Woman's alimentation during pregnancy and nursingThe pregnancy and nursing period is characterized by a series of fundamental structural and functional changes of the maternal body: uterus enlargement, placenta formation, mammary glands increase, endocrine gland modification, blood volume increase, metabolism intensification etc.
All these changes impose the decisions taking about how to help the maternal body to go through this period without health damages for the mother or child.
The alimentation plays an important role in the structure of these measures.
Research concerning a pregnant woman's metabolism showed that the nutritive needs increase in comparison to the needs of an adult woman who is not pregnant, especially during the second period of the pregnancy and during nursing.
The caloric needs increase in the first period of pregnancy with 5-10% and in the second part the caloric needs are up to 15-20% higher. During nursing, the increase may be of 30% or of 1000 calories more than at a non-pregnant adult-woman.
The proteins need of the pregnant woman is of 1,5-2 g/kg/day or 100g/day during the first part of pregnancy, increasing to 120g in the last pregnancy trimester and 125 g during nursing. That is why 2/3 or at least half of them will have a high biological value, first of all out of milk, dairies above all, eggs, meat and fish.
A poor proteins quota can lead to pregnancy complications: anemia, eclampsia, edemas or some fetus deficiencies, premature birth, malformations as well as different deficient states of the fetus, a greater receptivity to diseases after birth and diminished callousness. Latter on, it can also influence the quality and the quantity of the milky secretion.
Vegetal proteins from the dry vegetables (bean, pea and lentil) should be avoided as they usually contain a high degree of cellulose which renders their digestion difficult and possible postprandial distention, endured with difficulty by the pregnant woman.
The quantity of the lipids should be low as they overtax the liver's functions and favor the acidity. That is why a small quantity, of 90 g/day, should be consumed in the first period of the pregnancy and 110g/day during nursing. Half of them will be consumed by eating vegetables, the rest through animal fats, including the fats contained by the aliments.
The quantity of glucose should be of 5-6 g/kg/day or 350-420 g/day and can increase to 500 g a day during nursing, without excesses since they can lead to obesity and diabetes. One should eat more vegetables and fruits which bring vitamins and minerals or cereals and aliments from cereals, without exaggerating the pastries consumption.
During the pregnancy and nursing, the need of mineral salts, calcium, phosphor and iron, in particular, increases and since it cannot be satisfied by the usual alimentation, one should consume aliments which contain them such as: milk, dairies, eggs, meat, liver, spinach, tomatoes, lettuce, etc.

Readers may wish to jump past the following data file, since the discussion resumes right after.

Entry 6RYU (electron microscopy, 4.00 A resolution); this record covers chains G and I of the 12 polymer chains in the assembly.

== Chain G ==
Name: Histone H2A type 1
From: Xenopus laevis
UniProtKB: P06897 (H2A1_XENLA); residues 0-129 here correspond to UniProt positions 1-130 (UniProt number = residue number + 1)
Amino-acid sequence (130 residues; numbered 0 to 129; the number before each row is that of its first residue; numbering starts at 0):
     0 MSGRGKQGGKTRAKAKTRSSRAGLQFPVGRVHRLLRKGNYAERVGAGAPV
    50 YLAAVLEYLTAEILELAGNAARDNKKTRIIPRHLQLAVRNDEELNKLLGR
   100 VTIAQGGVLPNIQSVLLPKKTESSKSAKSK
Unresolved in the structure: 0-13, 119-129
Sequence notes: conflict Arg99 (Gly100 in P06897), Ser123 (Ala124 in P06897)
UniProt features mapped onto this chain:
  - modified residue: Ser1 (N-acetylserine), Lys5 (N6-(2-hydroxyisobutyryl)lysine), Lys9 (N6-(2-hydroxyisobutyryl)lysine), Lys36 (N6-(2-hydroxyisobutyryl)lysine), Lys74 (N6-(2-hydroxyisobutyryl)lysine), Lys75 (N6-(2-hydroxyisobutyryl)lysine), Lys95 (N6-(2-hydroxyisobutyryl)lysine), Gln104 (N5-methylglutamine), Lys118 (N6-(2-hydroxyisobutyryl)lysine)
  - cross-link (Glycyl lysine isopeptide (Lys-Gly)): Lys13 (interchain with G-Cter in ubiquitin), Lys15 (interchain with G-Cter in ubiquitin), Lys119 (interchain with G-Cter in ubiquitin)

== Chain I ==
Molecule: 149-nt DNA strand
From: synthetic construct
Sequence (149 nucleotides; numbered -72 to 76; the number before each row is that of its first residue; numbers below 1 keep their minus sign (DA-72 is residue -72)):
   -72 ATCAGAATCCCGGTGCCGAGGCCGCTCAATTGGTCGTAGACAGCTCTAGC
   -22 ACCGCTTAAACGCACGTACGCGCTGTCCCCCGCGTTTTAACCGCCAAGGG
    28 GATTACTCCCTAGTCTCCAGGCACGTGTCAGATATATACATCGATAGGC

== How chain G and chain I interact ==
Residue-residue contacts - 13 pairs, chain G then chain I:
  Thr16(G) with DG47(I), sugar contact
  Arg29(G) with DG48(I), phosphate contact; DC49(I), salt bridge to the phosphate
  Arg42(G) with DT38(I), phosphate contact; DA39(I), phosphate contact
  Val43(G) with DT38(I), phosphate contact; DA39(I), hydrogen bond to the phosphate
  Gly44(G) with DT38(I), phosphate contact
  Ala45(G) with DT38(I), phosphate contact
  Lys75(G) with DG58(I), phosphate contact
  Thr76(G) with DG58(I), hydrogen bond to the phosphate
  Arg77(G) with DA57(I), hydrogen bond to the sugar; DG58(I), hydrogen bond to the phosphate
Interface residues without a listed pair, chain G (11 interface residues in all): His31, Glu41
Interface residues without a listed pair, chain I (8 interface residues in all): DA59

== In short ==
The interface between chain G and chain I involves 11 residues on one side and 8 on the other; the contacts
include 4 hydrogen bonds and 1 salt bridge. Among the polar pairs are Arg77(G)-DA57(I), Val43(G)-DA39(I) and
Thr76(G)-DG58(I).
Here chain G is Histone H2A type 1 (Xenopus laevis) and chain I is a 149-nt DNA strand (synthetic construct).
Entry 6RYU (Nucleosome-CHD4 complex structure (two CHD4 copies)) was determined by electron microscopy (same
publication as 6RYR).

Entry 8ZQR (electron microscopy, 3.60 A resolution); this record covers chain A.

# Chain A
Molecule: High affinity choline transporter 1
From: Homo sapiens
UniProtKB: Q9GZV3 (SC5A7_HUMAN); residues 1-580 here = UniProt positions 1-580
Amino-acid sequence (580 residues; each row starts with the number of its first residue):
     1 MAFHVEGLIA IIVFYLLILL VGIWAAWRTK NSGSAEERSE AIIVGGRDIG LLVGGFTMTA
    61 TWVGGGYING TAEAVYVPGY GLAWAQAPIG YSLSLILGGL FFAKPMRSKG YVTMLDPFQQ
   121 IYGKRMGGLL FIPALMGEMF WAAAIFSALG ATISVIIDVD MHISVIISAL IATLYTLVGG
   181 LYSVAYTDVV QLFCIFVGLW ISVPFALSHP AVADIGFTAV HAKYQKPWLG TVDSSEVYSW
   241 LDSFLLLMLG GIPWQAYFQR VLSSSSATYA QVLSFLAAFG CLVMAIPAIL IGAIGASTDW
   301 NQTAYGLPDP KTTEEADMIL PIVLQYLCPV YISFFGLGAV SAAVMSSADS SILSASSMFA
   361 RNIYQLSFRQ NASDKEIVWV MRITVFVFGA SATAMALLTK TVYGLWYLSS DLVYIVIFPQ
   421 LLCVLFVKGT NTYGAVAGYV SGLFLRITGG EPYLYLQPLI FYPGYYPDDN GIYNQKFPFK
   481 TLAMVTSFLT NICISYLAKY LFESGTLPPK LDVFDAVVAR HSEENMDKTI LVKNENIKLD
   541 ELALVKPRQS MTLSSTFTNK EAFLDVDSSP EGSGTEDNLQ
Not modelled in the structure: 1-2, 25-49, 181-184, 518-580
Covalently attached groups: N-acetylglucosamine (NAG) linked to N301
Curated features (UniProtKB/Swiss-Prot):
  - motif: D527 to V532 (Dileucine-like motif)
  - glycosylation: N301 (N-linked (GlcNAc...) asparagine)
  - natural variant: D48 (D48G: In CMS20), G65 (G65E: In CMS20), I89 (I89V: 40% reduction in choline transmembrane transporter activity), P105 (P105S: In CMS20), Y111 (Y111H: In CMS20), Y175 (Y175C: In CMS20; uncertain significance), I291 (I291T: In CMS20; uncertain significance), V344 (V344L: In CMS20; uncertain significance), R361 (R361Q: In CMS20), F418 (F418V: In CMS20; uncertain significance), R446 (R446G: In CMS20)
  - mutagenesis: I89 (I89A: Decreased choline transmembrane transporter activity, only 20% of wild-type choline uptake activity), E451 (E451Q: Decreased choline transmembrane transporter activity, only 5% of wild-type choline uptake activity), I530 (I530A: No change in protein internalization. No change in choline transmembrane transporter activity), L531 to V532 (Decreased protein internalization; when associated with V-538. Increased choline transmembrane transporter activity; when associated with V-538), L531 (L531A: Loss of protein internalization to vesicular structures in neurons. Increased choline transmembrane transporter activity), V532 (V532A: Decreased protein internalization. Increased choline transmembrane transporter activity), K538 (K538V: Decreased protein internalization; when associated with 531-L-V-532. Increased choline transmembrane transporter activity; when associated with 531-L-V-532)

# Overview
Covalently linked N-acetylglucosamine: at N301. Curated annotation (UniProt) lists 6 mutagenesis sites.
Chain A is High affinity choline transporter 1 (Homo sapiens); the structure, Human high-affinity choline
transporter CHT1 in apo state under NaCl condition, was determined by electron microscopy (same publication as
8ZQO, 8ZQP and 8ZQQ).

The calcium and phosphor need is of 1.5 g/day in comparison to de 0,8 g/day, for the adult, non-pregnant woman, during nursing can grow up to la 2 g/day. The iron need grows from 15-16 mg/day, the necessary for the adult non-pregnant woman, to 20 mg/day during pregnancy and to 25 mg/day during nursing.
As for the sodium quantity, it should be diminished, especially in the last period of pregnancy, as it favors the edemas which may provoke complications at birth.
The need of some vitamins is higher for the pregnant woman. Thus, the thiamin need increases to 2mg/day during pregnancy instead of 1,5 mg/day in normal conditions and to 2,3-2,5 mg/day during nursing. The riboflavin need is of 2,5 mg/day during the pregnancy instead of 2 mg/day in normal conditions, and goes up to 3-3,2 mg/during nursing. The pyridoxine need is of 5 mg/day, the PP vitamin need grows from 14- 15mg/day to 18- 20mg/ day to the pregnant woman and to 24-25 mg/day to the nursing woman. Vitamin K need is of 0,5-1 mg/day for the pregnant woman, growing especially in the last period of the pregnancy, taking into account the blood loss during the birth process. The vitamin A need is of 6 000 U.I. for the pregnant woman and of 8 000 U.I. for the nursing woman, in comparison to 5 000 U.I. for the normal woman. The necessary quantity of vitamin D is of 400 U.I. for the pregnant woman and of 500-600 U.I. for the nursing woman. This can be provided by aliments (dairies) but also by sun exposure during summer. Vitamin E, necessary especially during pregnancy, as it favors the normal growth of the embryo, is necessary in quantities of 10-12 mg/day, being provided by the consumption of vegetal oil, eggs, meat, germinative cereals. Vitamin C, whose necessary quantity grows from 50-55 mg/day, the quantity for normal women, to 100 mg/ day for the pregnant woman and to 130-150 mg/day for the nursing woman, will be provided through the consumption of fresh aliments of vegetal origin (fruits and green vegetables). Vitamins from the group B will be provided especially by bread, meat, milk, eggs, green vegetables, and the vitamin A by dairies, eggs, fish as well as some fresh vegetables which bring it as carotene, which will convert in organism in active vitamin.